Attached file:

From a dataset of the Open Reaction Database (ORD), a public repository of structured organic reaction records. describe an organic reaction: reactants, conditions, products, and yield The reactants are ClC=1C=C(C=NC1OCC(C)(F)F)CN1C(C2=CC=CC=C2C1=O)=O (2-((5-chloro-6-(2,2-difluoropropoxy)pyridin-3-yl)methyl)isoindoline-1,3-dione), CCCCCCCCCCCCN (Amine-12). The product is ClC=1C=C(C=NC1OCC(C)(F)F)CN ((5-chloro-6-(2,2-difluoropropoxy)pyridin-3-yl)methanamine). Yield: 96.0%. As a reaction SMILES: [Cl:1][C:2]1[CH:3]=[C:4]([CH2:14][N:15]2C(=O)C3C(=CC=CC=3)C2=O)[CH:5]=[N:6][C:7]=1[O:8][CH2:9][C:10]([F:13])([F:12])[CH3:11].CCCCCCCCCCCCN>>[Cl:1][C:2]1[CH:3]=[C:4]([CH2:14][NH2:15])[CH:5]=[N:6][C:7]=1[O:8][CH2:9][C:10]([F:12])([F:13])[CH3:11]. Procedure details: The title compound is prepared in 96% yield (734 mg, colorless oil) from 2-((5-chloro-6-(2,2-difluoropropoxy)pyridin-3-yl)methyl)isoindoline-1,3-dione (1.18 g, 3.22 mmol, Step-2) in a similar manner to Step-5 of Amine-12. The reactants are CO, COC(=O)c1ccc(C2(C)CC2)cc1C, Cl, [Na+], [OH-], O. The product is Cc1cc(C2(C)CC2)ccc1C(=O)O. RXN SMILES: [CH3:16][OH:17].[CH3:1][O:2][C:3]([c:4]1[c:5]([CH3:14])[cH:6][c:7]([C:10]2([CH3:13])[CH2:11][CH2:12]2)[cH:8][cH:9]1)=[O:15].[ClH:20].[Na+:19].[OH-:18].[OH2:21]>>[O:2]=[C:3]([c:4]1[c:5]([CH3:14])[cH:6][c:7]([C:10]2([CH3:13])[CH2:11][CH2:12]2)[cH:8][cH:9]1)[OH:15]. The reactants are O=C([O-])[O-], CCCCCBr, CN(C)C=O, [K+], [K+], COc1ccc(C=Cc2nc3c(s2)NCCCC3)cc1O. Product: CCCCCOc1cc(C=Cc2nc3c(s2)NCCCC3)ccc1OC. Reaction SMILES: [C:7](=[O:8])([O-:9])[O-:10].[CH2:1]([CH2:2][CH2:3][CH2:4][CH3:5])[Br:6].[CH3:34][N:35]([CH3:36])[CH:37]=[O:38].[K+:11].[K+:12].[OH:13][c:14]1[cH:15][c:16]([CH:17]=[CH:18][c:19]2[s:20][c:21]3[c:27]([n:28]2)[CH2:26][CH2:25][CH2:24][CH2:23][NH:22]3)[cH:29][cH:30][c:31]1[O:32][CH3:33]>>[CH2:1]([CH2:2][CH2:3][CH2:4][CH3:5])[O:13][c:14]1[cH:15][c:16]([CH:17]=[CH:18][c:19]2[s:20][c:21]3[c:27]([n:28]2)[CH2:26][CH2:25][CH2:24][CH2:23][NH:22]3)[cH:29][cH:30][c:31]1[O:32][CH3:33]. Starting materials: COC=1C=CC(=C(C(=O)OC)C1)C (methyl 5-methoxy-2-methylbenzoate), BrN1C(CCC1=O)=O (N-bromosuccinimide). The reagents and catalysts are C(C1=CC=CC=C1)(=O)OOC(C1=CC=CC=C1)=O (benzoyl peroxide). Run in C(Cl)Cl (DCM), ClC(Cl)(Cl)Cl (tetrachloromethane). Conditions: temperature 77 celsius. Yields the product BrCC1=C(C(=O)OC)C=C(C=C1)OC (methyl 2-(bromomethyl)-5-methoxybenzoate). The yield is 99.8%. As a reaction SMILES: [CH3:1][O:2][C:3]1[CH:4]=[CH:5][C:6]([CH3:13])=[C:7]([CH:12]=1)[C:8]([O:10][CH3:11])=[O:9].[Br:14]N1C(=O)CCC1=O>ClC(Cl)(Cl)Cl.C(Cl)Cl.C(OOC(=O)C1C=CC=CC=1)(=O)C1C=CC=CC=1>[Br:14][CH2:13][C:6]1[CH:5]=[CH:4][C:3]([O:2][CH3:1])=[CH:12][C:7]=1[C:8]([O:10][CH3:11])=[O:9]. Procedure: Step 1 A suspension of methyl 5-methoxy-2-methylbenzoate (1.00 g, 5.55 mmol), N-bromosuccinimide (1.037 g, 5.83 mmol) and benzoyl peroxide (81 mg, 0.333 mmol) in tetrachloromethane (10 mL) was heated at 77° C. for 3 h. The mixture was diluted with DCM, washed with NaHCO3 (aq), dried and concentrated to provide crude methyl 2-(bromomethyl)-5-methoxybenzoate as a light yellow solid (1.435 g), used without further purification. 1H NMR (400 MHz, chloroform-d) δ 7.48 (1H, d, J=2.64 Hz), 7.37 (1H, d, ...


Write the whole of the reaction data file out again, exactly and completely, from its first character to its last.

From a dataset of the Open Reaction Database (ORD), a public repository of structured organic reaction records. describe an organic reaction: reactants, conditions, products, and yield The reactants are ClC=1C=C(C=NC1OCC(C)(F)F)CN1C(C2=CC=CC=C2C1=O)=O (2-((5-chloro-6-(2,2-difluoropropoxy)pyridin-3-yl)methyl)isoindoline-1,3-dione), CCCCCCCCCCCCN (Amine-12). The product is ClC=1C=C(C=NC1OCC(C)(F)F)CN ((5-chloro-6-(2,2-difluoropropoxy)pyridin-3-yl)methanamine). Yield: 96.0%. As a reaction SMILES: [Cl:1][C:2]1[CH:3]=[C:4]([CH2:14][N:15]2C(=O)C3C(=CC=CC=3)C2=O)[CH:5]=[N:6][C:7]=1[O:8][CH2:9][C:10]([F:13])([F:12])[CH3:11].CCCCCCCCCCCCN>>[Cl:1][C:2]1[CH:3]=[C:4]([CH2:14][NH2:15])[CH:5]=[N:6][C:7]=1[O:8][CH2:9][C:10]([F:12])([F:13])[CH3:11]. Procedure details: The title compound is prepared in 96% yield (734 mg, colorless oil) from 2-((5-chloro-6-(2,2-difluoropropoxy)pyridin-3-yl)methyl)isoindoline-1,3-dione (1.18 g, 3.22 mmol, Step-2) in a similar manner to Step-5 of Amine-12. The reactants are CO, COC(=O)c1ccc(C2(C)CC2)cc1C, Cl, [Na+], [OH-], O. The product is Cc1cc(C2(C)CC2)ccc1C(=O)O. RXN SMILES: [CH3:16][OH:17].[CH3:1][O:2][C:3]([c:4]1[c:5]([CH3:14])[cH:6][c:7]([C:10]2([CH3:13])[CH2:11][CH2:12]2)[cH:8][cH:9]1)=[O:15].[ClH:20].[Na+:19].[OH-:18].[OH2:21]>>[O:2]=[C:3]([c:4]1[c:5]([CH3:14])[cH:6][c:7]([C:10]2([CH3:13])[CH2:11][CH2:12]2)[cH:8][cH:9]1)[OH:15]. The reactants are O=C([O-])[O-], CCCCCBr, CN(C)C=O, [K+], [K+], COc1ccc(C=Cc2nc3c(s2)NCCCC3)cc1O. Product: CCCCCOc1cc(C=Cc2nc3c(s2)NCCCC3)ccc1OC. Reaction SMILES: [C:7](=[O:8])([O-:9])[O-:10].[CH2:1]([CH2:2][CH2:3][CH2:4][CH3:5])[Br:6].[CH3:34][N:35]([CH3:36])[CH:37]=[O:38].[K+:11].[K+:12].[OH:13][c:14]1[cH:15][c:16]([CH:17]=[CH:18][c:19]2[s:20][c:21]3[c:27]([n:28]2)[CH2:26][CH2:25][CH2:24][CH2:23][NH:22]3)[cH:29][cH:30][c:31]1[O:32][CH3:33]>>[CH2:1]([CH2:2][CH2:3][CH2:4][CH3:5])[O:13][c:14]1[cH:15][c:16]([CH:17]=[CH:18][c:19]2[s:20][c:21]3[c:27]([n:28]2)[CH2:26][CH2:25][CH2:24][CH2:23][NH:22]3)[cH:29][cH:30][c:31]1[O:32][CH3:33]. Starting materials: COC=1C=CC(=C(C(=O)OC)C1)C (methyl 5-methoxy-2-methylbenzoate), BrN1C(CCC1=O)=O (N-bromosuccinimide). The reagents and catalysts are C(C1=CC=CC=C1)(=O)OOC(C1=CC=CC=C1)=O (benzoyl peroxide). Run in C(Cl)Cl (DCM), ClC(Cl)(Cl)Cl (tetrachloromethane). Conditions: temperature 77 celsius. Yields the product BrCC1=C(C(=O)OC)C=C(C=C1)OC (methyl 2-(bromomethyl)-5-methoxybenzoate). The yield is 99.8%. As a reaction SMILES: [CH3:1][O:2][C:3]1[CH:4]=[CH:5][C:6]([CH3:13])=[C:7]([CH:12]=1)[C:8]([O:10][CH3:11])=[O:9].[Br:14]N1C(=O)CCC1=O>ClC(Cl)(Cl)Cl.C(Cl)Cl.C(OOC(=O)C1C=CC=CC=1)(=O)C1C=CC=CC=1>[Br:14][CH2:13][C:6]1[CH:5]=[CH:4][C:3]([O:2][CH3:1])=[CH:12][C:7]=1[C:8]([O:10][CH3:11])=[O:9]. Procedure: Step 1 A suspension of methyl 5-methoxy-2-methylbenzoate (1.00 g, 5.55 mmol), N-bromosuccinimide (1.037 g, 5.83 mmol) and benzoyl peroxide (81 mg, 0.333 mmol) in tetrachloromethane (10 mL) was heated at 77° C. for 3 h. The mixture was diluted with DCM, washed with NaHCO3 (aq), dried and concentrated to provide crude methyl 2-(bromomethyl)-5-methoxybenzoate as a light yellow solid (1.435 g), used without further purification. 1H NMR (400 MHz, chloroform-d) δ 7.48 (1H, d, J=2.64 Hz), 7.37 (1H, d, ...